This week's Travel Theme is DISTANCE
The Battle of Hamel (4 July 1918) was a successful attack launched by the Australian Corps of the Australian Imperial Force and several American units against German positions in and around the town of Le Hamel in northern France during World War I. The battle was planned and commanded by Lieutenant General John Monash (later knighted).
Many of the tactics employed, such as the use of combined arms from the massed attacks mounted earlier in the war, illustrate the evolution of modern military tactics. All the Allies' objectives were achieved in 93 minutes, just three minutes more than Monash's calculated battle time of 90 minutes. Using conventional tactics, the fighting could have lasted for weeks or months, with much higher casualty rates. For example, a similar defensive position had resisted Allied capture for two months at the Battle of the Somme.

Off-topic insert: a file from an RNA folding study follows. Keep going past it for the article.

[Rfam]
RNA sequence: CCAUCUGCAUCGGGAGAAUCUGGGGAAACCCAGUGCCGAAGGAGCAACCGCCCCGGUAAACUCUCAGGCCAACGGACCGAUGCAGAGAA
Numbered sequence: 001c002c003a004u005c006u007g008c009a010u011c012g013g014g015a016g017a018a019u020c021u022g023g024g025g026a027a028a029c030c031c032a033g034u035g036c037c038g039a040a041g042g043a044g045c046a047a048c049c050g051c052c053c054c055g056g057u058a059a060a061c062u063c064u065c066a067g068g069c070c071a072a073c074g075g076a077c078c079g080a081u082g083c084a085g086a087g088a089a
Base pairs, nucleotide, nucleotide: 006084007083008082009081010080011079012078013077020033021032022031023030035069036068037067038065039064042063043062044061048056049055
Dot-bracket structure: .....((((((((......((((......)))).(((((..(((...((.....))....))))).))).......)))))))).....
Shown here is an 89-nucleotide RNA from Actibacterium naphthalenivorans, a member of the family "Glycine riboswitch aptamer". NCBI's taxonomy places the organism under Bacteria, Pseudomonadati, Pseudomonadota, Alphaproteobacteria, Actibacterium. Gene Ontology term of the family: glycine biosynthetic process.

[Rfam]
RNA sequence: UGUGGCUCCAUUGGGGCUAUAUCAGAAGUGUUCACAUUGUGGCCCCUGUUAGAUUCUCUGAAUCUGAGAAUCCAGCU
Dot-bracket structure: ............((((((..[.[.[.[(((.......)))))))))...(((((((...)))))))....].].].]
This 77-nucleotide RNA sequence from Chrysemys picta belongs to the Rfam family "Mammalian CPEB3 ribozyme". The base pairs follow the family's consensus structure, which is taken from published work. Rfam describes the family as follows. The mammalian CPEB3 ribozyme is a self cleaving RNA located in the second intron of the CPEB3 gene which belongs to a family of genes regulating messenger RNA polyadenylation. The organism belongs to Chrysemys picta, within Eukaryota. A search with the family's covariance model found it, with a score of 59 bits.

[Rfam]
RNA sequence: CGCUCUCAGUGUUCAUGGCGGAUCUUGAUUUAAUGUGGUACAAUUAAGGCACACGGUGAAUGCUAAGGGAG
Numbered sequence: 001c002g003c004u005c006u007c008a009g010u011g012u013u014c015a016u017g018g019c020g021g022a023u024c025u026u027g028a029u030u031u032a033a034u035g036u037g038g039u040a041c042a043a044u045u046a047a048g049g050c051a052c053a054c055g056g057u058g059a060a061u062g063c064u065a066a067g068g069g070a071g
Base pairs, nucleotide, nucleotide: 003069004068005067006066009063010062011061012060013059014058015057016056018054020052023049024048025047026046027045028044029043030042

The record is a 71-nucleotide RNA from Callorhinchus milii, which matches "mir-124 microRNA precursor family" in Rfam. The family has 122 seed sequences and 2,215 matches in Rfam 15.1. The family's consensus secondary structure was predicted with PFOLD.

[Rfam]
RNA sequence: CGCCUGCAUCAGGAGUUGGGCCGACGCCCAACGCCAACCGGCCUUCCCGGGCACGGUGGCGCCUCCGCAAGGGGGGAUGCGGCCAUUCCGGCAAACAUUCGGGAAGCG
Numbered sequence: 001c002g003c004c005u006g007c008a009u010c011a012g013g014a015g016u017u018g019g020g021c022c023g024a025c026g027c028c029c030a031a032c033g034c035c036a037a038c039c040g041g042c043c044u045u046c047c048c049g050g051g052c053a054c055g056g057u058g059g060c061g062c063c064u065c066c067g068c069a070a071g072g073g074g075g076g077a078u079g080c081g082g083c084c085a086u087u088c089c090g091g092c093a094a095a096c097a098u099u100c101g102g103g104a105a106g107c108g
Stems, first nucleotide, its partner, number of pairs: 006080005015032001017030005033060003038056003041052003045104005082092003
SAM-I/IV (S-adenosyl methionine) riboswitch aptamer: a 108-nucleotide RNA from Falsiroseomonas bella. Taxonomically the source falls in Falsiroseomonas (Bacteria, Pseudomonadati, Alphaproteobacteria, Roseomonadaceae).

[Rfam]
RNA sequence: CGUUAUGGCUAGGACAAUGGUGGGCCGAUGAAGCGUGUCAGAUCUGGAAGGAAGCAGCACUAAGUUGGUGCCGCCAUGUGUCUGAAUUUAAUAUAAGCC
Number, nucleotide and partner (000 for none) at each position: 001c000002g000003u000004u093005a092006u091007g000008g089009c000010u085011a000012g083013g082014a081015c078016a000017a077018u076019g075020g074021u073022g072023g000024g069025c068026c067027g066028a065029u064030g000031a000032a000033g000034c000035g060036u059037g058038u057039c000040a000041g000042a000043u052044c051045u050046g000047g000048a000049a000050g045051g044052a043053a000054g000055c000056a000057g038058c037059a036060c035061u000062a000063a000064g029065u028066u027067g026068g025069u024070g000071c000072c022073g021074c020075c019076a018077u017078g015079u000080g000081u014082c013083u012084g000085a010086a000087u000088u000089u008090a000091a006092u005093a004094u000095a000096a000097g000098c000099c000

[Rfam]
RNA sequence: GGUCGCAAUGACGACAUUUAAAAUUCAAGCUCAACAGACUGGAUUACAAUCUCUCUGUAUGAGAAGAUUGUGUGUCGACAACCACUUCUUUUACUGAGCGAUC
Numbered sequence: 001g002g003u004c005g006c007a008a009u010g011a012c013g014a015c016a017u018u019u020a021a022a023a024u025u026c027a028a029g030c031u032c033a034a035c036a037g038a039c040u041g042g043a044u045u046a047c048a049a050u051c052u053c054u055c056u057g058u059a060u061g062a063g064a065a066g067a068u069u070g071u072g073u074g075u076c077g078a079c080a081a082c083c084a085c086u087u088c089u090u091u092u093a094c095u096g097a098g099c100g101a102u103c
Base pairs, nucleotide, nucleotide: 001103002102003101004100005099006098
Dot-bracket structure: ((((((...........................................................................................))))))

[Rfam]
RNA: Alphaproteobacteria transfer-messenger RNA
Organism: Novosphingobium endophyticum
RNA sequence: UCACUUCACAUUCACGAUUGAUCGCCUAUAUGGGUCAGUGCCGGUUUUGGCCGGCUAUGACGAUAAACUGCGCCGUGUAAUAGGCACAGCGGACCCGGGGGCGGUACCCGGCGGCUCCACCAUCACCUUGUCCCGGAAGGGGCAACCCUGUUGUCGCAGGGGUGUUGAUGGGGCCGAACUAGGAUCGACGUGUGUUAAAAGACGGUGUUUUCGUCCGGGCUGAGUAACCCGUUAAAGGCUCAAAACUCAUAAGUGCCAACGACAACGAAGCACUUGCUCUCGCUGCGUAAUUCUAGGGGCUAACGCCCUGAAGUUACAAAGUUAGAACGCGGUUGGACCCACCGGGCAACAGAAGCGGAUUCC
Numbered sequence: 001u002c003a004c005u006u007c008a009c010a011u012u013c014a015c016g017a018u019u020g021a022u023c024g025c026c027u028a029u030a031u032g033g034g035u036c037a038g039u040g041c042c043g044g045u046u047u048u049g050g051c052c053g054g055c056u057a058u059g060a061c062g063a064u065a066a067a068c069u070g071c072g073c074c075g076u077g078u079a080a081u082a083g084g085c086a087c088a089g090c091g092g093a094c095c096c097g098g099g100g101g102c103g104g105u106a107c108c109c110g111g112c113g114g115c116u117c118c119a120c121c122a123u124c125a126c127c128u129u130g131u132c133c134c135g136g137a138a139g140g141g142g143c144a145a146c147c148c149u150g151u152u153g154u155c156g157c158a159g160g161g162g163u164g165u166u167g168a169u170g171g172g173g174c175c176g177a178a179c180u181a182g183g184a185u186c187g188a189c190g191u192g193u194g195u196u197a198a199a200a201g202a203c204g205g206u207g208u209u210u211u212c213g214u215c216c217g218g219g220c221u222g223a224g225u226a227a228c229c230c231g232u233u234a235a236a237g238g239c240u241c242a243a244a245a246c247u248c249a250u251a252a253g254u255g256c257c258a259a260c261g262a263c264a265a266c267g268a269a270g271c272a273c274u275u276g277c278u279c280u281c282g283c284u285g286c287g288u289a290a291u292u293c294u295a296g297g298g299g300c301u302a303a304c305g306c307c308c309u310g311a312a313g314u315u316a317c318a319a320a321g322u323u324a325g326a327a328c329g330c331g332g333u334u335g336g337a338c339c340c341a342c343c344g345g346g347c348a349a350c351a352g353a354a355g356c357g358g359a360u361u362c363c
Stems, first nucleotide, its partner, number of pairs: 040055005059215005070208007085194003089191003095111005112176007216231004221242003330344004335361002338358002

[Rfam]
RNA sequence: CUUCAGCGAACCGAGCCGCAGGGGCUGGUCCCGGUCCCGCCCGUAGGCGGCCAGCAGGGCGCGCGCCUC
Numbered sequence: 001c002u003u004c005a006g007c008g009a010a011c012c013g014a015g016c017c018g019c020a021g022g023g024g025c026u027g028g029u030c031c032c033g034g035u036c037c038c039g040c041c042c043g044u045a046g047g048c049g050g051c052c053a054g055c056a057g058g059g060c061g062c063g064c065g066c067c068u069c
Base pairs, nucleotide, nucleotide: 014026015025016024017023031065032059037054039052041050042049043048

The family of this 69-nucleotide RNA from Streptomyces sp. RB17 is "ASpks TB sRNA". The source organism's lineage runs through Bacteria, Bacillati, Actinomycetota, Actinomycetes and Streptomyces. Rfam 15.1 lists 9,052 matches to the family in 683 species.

The battle was the first time in the war that American troops participated in an offensive action under non-American command. Ten American companies joined with Australian troops under Australian command, although six were recalled before the battle.
This image looks across the town of Le Hamel from the Australian War Memorial Park towards the hills in the distance that the Allies used to conceal their tanks as they circled the German lines.